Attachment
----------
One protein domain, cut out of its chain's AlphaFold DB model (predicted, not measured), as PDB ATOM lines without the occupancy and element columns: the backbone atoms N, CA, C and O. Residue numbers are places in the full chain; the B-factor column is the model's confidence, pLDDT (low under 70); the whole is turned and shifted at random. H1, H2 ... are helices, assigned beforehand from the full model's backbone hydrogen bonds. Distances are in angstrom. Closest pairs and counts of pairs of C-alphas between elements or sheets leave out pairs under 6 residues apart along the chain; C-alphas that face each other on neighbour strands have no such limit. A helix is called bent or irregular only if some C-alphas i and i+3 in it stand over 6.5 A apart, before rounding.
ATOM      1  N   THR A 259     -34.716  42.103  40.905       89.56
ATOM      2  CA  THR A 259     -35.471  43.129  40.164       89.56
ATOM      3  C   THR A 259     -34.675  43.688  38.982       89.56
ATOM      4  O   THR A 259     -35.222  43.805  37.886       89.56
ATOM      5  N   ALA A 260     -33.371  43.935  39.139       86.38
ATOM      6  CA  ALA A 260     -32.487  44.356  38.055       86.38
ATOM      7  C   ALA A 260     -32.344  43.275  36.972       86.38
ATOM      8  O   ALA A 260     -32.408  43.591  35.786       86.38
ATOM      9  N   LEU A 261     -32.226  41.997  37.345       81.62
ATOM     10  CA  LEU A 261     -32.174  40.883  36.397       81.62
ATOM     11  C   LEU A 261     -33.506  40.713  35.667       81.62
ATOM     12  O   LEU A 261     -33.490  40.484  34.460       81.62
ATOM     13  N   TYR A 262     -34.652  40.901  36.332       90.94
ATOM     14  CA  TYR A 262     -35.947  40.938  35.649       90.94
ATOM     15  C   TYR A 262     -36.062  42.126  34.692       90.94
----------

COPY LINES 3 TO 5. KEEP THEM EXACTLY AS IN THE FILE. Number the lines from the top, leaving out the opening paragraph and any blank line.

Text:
ATOM      3  C   THR A 259     -34.675  43.688  38.982       89.56
ATOM      4  O   THR A 259     -35.222  43.805  37.886       89.56
ATOM      5  N   ALA A 260     -33.371  43.935  39.139       86.38